Bicycle Only Development


Say hello to Bicycle City—Gaston, South Carolina’s entry into sustainable, green living. The planned bicycle-only development, which will not allow cars, will be home to 10 eco-friendly houses and 4.5 miles of inter-connected bicycle and walking trails.

Founder and co-developer Joe Mellett hopes to begin construction this summer/fall on homes situated on the 160-acre tract of land that he and his fellow investors purchased for nearly $1 million. The company has the option to purchase an additional 600 adjacent acres.

“There are other industries—solar, wind, what have you—that address the individual components of climate change, but Bicycle City puts it all together into one home,” says Mellett.

Bicycle City’s homes, which will be up to 1,600 square feet, will be constructed according to one of two eco-friendly building guidelines—the U.S. Green Building Council’s LEED certifications or One Planet Living’s ten principles. Lot price tags will range between $25,000 and $35,000, with individual homes clocking in at around $200,000. Plans for “bicycle taxis” are in the works.

“The beauty of that is that if you want to live next to your car, you buy a lot on the perimeter of the community and you’d be within under a minute’s walk to your car,” says Mellett.

Eighty-seven million Americans ride bicycles, according to the Outdoor Industry Association. And there are more bicyclists in America than skiers, golfers, and tennis players combined, according to a survey conducted by the National Sporting Goods Association.

“It is a fairly bold plan that reflects the growing awareness on the part of Americans that bike-friendly places to live are good places to live,” says Tim Blumenthal, President of Bikes Belong, a nonprofit organization dedicated to getting more folks on bikes more often.

Developer Mellett’s first foray into bicycling-for-the-better came in 1986. That year, as a member of Alpha Phi Omega, Mellett and two friends, in an effort they named “4,200 Miles For Kids,” cycled cross-country to raise more than $1,000 for Big Brothers and Big Sisters and United Cerebral Palsy.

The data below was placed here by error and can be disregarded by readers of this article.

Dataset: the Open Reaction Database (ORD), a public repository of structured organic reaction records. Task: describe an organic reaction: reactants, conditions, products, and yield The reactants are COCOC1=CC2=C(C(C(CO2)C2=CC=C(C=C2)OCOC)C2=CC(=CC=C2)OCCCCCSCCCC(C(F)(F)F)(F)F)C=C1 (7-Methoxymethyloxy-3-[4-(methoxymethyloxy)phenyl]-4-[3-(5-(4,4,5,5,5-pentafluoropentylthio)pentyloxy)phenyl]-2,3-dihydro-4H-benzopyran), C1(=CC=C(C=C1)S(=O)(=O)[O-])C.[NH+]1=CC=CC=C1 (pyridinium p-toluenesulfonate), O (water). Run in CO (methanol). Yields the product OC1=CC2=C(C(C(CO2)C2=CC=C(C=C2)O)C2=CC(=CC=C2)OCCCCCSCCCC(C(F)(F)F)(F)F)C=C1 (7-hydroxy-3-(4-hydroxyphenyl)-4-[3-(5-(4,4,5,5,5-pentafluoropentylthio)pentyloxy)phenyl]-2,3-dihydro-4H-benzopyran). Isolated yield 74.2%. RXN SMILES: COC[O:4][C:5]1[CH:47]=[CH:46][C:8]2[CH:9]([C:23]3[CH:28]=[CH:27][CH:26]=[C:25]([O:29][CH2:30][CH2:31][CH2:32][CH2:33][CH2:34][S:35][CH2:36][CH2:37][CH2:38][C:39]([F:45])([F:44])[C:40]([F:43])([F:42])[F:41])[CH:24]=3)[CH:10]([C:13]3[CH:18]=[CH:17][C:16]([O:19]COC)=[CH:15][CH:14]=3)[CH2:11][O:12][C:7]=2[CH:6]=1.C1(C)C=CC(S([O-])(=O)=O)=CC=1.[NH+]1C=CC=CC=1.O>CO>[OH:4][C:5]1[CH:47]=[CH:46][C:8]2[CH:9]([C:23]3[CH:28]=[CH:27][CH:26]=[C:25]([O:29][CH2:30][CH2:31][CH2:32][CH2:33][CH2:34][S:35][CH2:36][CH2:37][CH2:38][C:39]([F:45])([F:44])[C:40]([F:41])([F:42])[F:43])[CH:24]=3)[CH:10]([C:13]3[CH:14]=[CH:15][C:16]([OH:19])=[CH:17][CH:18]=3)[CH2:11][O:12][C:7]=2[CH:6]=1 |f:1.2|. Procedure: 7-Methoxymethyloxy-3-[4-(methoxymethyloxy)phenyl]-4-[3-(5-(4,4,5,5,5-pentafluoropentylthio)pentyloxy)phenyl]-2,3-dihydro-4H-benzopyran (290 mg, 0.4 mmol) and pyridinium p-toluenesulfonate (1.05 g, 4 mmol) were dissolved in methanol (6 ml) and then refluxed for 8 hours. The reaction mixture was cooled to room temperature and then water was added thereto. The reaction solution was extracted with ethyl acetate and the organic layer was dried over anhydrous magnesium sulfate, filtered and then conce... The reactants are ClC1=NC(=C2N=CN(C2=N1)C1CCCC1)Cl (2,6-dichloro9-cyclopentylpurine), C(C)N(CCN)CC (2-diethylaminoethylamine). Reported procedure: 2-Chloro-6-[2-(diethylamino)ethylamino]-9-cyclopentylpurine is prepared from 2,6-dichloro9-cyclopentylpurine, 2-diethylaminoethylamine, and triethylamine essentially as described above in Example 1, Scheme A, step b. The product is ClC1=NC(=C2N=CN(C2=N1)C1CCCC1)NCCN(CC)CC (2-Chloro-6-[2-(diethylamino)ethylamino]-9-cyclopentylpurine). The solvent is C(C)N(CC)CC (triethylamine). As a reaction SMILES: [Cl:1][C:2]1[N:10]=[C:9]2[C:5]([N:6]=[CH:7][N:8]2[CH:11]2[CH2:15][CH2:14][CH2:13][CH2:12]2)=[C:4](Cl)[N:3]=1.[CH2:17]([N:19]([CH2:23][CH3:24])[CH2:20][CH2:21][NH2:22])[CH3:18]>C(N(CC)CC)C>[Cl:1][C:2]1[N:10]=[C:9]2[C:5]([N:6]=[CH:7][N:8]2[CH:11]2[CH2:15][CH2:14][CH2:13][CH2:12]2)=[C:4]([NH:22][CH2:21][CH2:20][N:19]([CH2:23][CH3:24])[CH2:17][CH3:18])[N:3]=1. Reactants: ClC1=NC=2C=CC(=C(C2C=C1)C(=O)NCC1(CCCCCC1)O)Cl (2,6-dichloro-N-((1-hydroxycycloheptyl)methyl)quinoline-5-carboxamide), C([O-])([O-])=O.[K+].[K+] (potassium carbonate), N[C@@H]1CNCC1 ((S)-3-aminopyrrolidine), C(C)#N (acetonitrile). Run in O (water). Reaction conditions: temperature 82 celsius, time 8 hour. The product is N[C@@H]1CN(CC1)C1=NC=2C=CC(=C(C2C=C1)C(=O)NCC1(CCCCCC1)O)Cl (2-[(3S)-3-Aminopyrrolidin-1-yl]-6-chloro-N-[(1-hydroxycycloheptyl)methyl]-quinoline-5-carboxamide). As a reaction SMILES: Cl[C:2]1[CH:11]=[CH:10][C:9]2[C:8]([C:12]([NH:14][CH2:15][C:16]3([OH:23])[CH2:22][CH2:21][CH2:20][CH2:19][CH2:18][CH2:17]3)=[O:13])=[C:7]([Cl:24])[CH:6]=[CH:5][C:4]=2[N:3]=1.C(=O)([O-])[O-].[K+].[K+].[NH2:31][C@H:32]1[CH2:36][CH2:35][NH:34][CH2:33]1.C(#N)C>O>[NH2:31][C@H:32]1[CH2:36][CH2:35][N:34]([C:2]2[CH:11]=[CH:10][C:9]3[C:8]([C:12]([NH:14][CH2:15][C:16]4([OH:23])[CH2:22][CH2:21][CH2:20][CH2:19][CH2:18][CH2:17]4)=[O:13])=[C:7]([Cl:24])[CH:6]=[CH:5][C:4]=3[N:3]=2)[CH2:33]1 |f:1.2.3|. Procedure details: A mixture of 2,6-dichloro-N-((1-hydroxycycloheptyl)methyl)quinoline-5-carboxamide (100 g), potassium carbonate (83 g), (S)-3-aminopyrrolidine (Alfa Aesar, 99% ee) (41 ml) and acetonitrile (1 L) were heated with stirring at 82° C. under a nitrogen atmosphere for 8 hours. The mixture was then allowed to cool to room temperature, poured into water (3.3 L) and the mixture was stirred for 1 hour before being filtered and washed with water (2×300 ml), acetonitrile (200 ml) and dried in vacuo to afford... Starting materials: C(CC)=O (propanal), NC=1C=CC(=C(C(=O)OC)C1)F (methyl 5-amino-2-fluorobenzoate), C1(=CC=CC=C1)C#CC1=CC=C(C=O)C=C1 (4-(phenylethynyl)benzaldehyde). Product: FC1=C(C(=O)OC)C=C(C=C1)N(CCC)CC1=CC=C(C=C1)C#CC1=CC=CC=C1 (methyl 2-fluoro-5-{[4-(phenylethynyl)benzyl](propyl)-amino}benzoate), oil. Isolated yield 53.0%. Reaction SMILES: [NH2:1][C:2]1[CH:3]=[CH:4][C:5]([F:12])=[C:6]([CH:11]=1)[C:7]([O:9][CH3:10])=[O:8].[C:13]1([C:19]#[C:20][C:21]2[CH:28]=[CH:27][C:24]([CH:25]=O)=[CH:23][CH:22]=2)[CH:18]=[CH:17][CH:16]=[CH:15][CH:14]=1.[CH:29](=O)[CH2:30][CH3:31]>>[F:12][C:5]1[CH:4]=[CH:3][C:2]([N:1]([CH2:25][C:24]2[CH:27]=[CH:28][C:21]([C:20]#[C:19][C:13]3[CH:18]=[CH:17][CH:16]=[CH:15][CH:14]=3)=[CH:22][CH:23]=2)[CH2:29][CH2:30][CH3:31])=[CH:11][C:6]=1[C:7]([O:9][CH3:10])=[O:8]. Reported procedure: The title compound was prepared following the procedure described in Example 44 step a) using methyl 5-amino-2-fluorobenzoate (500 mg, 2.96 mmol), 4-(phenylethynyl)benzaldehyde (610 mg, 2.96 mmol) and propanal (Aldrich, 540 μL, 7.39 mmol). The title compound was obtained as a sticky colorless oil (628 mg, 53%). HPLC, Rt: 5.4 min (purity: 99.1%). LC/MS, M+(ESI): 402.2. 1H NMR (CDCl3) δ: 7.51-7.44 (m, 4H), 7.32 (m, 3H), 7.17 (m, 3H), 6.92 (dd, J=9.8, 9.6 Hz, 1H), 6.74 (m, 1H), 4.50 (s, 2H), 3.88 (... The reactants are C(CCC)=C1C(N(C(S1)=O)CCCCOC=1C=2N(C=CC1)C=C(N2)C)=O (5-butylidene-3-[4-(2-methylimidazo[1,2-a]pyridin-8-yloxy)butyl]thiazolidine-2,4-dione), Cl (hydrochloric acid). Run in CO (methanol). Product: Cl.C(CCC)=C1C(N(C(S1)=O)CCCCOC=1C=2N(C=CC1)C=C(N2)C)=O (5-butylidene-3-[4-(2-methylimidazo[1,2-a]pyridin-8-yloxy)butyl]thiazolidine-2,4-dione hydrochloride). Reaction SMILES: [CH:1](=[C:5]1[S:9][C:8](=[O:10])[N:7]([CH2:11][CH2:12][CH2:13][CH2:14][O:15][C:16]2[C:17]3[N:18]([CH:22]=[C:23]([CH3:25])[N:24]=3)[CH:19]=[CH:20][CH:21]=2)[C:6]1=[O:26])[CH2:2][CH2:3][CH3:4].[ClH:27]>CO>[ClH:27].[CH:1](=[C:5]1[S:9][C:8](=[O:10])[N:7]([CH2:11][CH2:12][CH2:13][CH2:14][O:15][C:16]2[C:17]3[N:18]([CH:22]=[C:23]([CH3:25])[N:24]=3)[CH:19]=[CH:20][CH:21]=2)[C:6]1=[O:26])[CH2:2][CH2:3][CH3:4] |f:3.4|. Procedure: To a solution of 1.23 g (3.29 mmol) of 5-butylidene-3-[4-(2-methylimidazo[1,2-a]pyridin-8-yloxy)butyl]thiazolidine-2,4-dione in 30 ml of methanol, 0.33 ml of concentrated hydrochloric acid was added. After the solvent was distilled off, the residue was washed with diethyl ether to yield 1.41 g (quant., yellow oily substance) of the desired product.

“I saw what a great way bicycling was to see the country,” says Mellett.

The idea to develop a bicycle-only community didn’t germinate until after Mellett read John Naisbitt’s national best-selling book “Mega Trends.”

“He said the future of communities will be high tech-high touch—with people more and more having an overload of technology, that they would embrace the high-touch side of life like nature, exercise, and community,” says Mellett.

Fast forward to 2006 when Mellett was finally in the financial position—he and three others sold the rights to People Working With People, an online college directory website, to—to make his dream come true.

Mellett says the Gaston location was chosen for three reasons. One, it is relatively close to Columbia’s numerous college communities. Two, Gaston is located in Lexington County, which has recently built many bike-only green ways that connect the county car-free. Three, this summer, a state of the art South Carolina State Farmers Market will open, which Mellett says he hopes will entice home buyers with a penchant for organic farming.

Newton Boykin, the project’s Director of Land Acquisition and Development, says that Mellett has been hyper-conscious about ensuring that Bicycle City is eco-friendly and sustainable from the get-go. “When I was creating the bike paths, he wouldn’t let me cut any trees that were over four inches in diameter,” says Boykin.

And what of Bicycle City’s potential pitfall, needing cars in the case of emergencies? “There will be a permeable services access way, that has a strong gravel support underneath it, such that an emergency vehicle can drive over it,” says Mellett.

On Monday night, Mellett met with Lexington County officials to go over the plans for Bicycle City. “It went well—they are very supportive of bringing this green destination to the area.”

In addition to taking Bicycle City to the national level, Mellett plans to move into one of the community’s first ten homes—though only part-time at first.